Written by Irene Krief, Lewis Bernardo, Diana Haptukaeva, Ocean Campbell and Michelle Oluwaleye – members of the Miscarriages of Justice Project
When did the sexual objectification of the game become a reality in the criminal justice system?
Following on from International Women’s Day last week, in recognition of this day, the Miscarriages of Justice team has explored the underlying issues of the treatment of women in legal spaces. Have you ever questioned the double-edged sword beauty holds in the criminal justice system? How can it act as a weapon or as chains of weakness? Is the chivalry thesis still in effect today? We hope to outline the detrimental effects of social norms when it comes to the prosecution of women but also spread awareness of the miscarriages of justice women face in the system.
Halo from the Other Side
When it comes to physical appearance, the courtroom tends to favour women who are more ‘traditionally attractive’ by modern society standards. Simply, juries are less likely to find an attractive defendant guilty, thanks to the ‘Halo Effect’ - when one trait of a person is used to make an overall judgment of that person. Of course, this also means women deemed less traditionally attractive are more likely to be convicted. In other words, people with an average appearance do not enjoy the same effect as attractive people.
Making judgments based on the level of subjective attractiveness in the courtroom of all places is itself a miscarriage of justice. Reasons behind this can be rooted in expectations of women in wider society and the idea that the courts tend to be more lenient towards women due to viewing them as vulnerable and thereby subconsciously being affected by their display of emotions. However, this idea that justice is negotiable or biased rather than fixed (Cicourel, 1968) is based on the level of compliance with gendered expectations. Therefore, women who are ethnic minorities, older and plus size are significantly disadvantaged before the courts due to not fitting the typical western beauty standards.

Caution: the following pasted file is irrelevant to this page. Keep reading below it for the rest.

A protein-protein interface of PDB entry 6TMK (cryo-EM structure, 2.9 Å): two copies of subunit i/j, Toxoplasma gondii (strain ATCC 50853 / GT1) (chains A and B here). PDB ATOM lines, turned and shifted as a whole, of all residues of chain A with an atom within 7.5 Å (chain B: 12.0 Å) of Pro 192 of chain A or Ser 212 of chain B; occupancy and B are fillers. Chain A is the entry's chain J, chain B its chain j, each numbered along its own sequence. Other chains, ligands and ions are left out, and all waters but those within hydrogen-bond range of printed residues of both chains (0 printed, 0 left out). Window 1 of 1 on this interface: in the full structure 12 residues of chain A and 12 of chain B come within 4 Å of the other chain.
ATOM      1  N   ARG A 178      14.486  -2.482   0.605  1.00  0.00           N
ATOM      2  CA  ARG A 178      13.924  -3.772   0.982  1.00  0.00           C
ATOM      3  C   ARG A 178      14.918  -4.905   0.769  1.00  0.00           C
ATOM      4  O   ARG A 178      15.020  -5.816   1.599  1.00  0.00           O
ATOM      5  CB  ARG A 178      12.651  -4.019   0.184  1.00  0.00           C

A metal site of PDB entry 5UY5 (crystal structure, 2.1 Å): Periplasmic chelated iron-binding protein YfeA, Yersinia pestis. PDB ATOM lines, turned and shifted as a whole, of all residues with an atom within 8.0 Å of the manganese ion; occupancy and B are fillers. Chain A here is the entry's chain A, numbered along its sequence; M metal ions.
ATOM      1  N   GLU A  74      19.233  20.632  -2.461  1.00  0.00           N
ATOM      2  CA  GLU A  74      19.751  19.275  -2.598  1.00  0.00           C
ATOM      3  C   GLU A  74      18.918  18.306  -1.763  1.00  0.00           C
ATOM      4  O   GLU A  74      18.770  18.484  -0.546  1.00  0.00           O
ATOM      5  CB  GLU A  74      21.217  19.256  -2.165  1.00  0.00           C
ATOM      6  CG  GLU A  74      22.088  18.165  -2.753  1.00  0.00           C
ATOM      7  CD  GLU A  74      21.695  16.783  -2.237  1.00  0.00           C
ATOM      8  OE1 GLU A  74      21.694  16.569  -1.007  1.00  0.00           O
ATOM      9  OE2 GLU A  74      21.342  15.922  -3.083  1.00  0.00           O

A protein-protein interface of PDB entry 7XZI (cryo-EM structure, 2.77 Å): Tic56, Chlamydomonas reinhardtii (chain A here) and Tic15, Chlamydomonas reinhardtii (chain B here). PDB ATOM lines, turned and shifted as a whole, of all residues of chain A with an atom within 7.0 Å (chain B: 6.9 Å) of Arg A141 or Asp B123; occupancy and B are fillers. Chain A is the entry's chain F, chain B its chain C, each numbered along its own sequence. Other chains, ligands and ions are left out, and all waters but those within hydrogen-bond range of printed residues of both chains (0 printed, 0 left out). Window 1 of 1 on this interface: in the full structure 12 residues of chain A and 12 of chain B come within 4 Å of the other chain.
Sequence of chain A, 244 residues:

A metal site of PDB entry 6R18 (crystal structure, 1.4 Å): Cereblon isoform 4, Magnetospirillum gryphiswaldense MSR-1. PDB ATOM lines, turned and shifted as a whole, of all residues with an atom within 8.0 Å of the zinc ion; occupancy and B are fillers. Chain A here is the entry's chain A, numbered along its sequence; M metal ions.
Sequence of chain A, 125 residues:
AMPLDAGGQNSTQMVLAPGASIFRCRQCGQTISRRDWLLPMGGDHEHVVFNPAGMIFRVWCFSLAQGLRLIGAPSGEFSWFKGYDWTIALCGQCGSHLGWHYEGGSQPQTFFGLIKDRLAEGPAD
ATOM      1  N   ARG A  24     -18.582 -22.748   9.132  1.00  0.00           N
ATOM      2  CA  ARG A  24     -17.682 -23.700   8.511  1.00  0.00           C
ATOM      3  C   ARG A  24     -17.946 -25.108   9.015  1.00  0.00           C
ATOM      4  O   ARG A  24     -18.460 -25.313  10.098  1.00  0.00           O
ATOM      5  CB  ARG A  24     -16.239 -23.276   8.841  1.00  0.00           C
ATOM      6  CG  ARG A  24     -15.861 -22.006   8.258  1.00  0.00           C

“bUt ShE wAs AskIng FoR iT” - Rape Myths and Victim Blaming
There are several ongoing issues in the criminal justice system, one of them being the major problems with rape prosecutions and rape myths. Female identifying victims of sexual assault are publicly interrogated about their past sexual history by the lawyers that represent their sexual assaulters. This happened in the Ched Evan’s case in 2016, where the victim was interrogated over what sexual positions she preferred and how many people she had slept with. This is not only a traumatic experience but also wrongfully suggests that a woman’s sexual history might mean she is more likely to consent to sex, so there could not have been rape. Furthermore, if a victim of rape was incapacitated by alcohol or drugs at the time, she would more likely be blamed for whatever happened. Rape is rape, no matter the circumstances.
Engaging in sexual intercourse with someone unable to give consent is rape. Victim-blaming, essentially saying that “women asked to be raped” and blaming women for being raped because of how they were dressed or because they were out late at night, are rape myths which, in reality, could not be falser. In fact, 55% of rape or sexual assault happens in victims' homes, and a woman’s clothing and appearance have absolutely nothing to do with consent. Those and many other rape myths emanate from a patriarchal system present at various levels of society, like religion, the current legal system, and particularly the media. An example of a worrying figure on social media spreading those myths and increasing a trend of extreme misogyny is Andrew Tate, who stated in an online interview that “if you put yourself in a position to be raped then you bear some responsibility for that (…)”. The rise of people who believe in those myths can also be portrayed by the increase in rape and sexual offences in the UK.
These myths have dangerous consequences. Victims and survivors of rape deal with feelings of shame, humiliation and lack of trust in law enforcement, making it difficult for them to seek the support that they need. These myths and the victim-blaming only reinforce these negative feelings. The latest CPS data on rape, sexual offences, and domestic abuse (CPS,2022) reveal the failure of the government to meet its objectives to deliver justice for victims and survivors of rape.
Overall, the power of beauty can either protect women or heighten their vulnerability. In both cases, we understand how pretty privilege can pardon the length of a sentence or be used against them in discussions of rape. As a society, we need to push for more equality in the treatment of the law and advocate for less bias in women's identities.
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